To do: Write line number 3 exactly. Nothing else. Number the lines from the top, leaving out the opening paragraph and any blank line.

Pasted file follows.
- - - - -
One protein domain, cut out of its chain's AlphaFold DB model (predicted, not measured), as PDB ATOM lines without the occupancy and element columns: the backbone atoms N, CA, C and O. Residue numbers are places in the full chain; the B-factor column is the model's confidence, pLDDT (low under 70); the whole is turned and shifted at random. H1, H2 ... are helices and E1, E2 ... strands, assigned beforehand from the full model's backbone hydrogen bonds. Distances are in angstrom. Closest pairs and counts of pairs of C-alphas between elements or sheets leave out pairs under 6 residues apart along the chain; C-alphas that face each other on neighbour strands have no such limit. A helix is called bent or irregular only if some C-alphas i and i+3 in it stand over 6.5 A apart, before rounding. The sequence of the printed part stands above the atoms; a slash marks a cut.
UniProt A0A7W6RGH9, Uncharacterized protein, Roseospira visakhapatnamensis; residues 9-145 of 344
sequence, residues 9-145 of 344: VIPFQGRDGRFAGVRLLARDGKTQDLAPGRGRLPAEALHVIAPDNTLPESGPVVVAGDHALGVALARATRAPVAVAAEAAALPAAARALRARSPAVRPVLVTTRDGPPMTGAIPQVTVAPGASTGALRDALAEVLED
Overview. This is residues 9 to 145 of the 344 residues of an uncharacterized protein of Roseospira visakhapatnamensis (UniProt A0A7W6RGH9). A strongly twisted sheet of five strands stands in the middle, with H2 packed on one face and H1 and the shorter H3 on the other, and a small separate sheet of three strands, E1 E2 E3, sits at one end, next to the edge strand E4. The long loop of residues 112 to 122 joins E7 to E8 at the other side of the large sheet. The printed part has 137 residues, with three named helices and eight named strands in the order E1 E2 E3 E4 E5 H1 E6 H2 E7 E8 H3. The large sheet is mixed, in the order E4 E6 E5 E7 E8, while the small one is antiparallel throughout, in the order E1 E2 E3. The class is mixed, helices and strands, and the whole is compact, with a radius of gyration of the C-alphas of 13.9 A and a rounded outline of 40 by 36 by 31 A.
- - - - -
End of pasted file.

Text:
Overview. This is residues 9 to 145 of the 344 residues of an uncharacterized protein of Roseospira visakhapatnamensis (UniProt A0A7W6RGH9). A strongly twisted sheet of five strands stands in the middle, with H2 packed on one face and H1 and the shorter H3 on the other, and a small separate sheet of three strands, E1 E2 E3, sits at one end, next to the edge strand E4. The long loop of residues 112 to 122 joins E7 to E8 at the other side of the large sheet. The printed part has 137 residues, with three named helices and eight named strands in the order E1 E2 E3 E4 E5 H1 E6 H2 E7 E8 H3. The large sheet is mixed, in the order E4 E6 E5 E7 E8, while the small one is antiparallel throughout, in the order E1 E2 E3. The class is mixed, helices and strands, and the whole is compact, with a radius of gyration of the C-alphas of 13.9 A and a rounded outline of 40 by 36 by 31 A.